Wasting no time, Man Singh then forced Pratap to make a hasty retreat into the nearby Forest. Pratap’s brave archers volunteered to stay behind and defend Pratap’s getaway. Soon, Man Singh brought down what remained of Pratap’s army and secured the Haldighati Pass.
While retreating from the battlefield, Pratap had to cross a big river, his horse Chetak made a huge jump of about 12 – 13 meters and brought Pratap to the other side. However, In the process, he got himself badly injured and after a few hours, succumbed to his wounds. Chetak was probably the only reason Pratap was able to escape miraculously. Chetak is considered to be a hero in Rajasthan and there is a memorial at the spot where he is believed to have passed away.
Part 3 – A Warrior’s Death
After escaping from the Battle of Haldighati, Pratap and his family hid in the forest and lived on wild berries and hardly any water. Even with all these difficulties, Pratap refused to bow to Akbar. Akbar thought he had got rid of Pratap once and for all, so he moved Man Singh out of Rajasthan. Using Akbar’s assumption to his advantage, Pratap decided to not give up and attack again. But it was going to be tough to regain his territory.
Fortunately, Pratap had convinced the Bhil Tribe to join his army. However, what Pratap really needed was funding for his army and its weapons.
Stressed upon this problem, Pratap lay in great thought and even considered surrendering to Akbar. Fortunately, Bhamashah, a Rajput warrior gave 2,00,00,000 gold coins and 25,00,00,000 silver rupees to Maharana Pratap. He attacked Mughal army camps and partially financed Pratap from the gained wealth.
With wealth not a problem, Pratap’s combined forces of the Bhil’s and the Rajput army attacked countless Mughal camps around the region of Chittor and Udaipur. He liberated cities like Udaipur, Chawand, Dungarpur and Ranthambore from Mughal Rule. However, when everything seemed right, Pratap suddenly fell ill.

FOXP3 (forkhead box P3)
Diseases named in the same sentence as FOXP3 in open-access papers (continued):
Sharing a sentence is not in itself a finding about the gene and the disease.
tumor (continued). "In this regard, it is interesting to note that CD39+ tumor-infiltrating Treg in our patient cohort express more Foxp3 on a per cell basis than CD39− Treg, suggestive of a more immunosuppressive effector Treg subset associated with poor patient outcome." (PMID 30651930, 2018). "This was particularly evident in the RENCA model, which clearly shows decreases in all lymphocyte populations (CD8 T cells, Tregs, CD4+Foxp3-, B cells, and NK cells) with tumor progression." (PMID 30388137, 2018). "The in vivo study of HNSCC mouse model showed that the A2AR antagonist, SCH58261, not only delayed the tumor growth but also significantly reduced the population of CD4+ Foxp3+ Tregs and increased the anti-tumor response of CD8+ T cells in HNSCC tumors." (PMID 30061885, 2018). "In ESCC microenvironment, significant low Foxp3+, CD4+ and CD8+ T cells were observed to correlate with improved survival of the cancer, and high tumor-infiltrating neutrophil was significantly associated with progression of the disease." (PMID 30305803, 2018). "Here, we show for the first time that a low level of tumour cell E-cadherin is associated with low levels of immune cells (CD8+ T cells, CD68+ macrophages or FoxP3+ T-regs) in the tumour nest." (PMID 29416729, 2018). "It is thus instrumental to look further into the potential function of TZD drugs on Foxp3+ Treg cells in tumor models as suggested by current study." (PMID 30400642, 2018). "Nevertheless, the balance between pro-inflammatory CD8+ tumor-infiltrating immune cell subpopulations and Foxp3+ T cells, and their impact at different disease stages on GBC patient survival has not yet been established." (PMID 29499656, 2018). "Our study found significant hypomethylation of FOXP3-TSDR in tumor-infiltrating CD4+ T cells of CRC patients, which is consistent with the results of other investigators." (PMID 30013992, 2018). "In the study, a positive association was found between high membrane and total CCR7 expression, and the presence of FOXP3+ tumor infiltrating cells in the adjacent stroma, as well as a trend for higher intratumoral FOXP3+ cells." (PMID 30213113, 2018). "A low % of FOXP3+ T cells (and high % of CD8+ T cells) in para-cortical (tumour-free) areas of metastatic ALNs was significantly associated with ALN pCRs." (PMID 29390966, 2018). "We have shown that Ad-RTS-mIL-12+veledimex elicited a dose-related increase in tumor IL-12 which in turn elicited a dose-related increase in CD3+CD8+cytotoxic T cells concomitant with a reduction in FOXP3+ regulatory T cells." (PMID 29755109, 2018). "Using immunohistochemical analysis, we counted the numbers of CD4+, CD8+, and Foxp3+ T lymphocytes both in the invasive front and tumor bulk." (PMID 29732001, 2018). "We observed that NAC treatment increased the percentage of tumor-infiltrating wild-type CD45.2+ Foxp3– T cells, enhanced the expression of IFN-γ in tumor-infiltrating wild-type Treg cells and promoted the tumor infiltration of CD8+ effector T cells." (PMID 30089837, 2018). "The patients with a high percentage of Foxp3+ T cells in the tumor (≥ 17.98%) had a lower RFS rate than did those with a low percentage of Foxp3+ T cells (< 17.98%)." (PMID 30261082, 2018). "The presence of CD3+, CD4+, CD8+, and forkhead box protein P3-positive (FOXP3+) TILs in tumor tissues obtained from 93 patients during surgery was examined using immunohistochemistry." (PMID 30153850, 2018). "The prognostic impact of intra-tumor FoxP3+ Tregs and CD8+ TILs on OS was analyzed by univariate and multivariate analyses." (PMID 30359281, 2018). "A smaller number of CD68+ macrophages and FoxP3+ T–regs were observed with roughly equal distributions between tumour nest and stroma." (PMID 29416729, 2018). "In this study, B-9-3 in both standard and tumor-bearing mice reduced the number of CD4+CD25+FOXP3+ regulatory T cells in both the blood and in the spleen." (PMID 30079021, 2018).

Lying on his deathbed he told his son (Amar Singh I) not to submit to the Mughals and continue to fight for freedom. While he had captured most of Mewar back, he could not fulfil his dream of liberating Chittor from Mughal rule. Even as he was dying, he refused to sleep on a bed and continued sleeping on the hard and rocky floor. After some time, the time came for him to depart the world and on 19th Jan 1597, he died.
Part 4 – An Inspiration
Pratap was determined, resilient and had strong core values that helped him fight the Mughals. He inspires me because of these factors and that helps me never give up. In his time, Pratap was also the only king in Rajasthan who did not bow to Akbar and that makes him unique and brave. Furthermore, I have visited the Maharana Pratap museum in Udaipur and have seen Pratap’s sword, spear, shield and other weaponry. Also, I have visited the Chetak circle (A circle with Chetak’s statue) in Udaipur many times.
Meaning of the quote – “ Apart from one’s friends and family, the one who thinks about his state is the true citizen “
Maharana Pratap displayed renowned bravery, supreme leadership and portrayed valour. He lived and breathed his last with the spirit to fight and the willingness to never give up. Maharana Pratap’s legacy stands high amongst the greatest warriors of India. He is and was an inspiration to many other warriors of India, like Shivaji – who looked up to Pratap and said “He is a great inspiration and leader”. He has played a major role in Indian history and is looked upon by many Indians all over the world. And this is why I strongly believe he is the epitome of bravery.
Featured Image Courtesy – OpIndia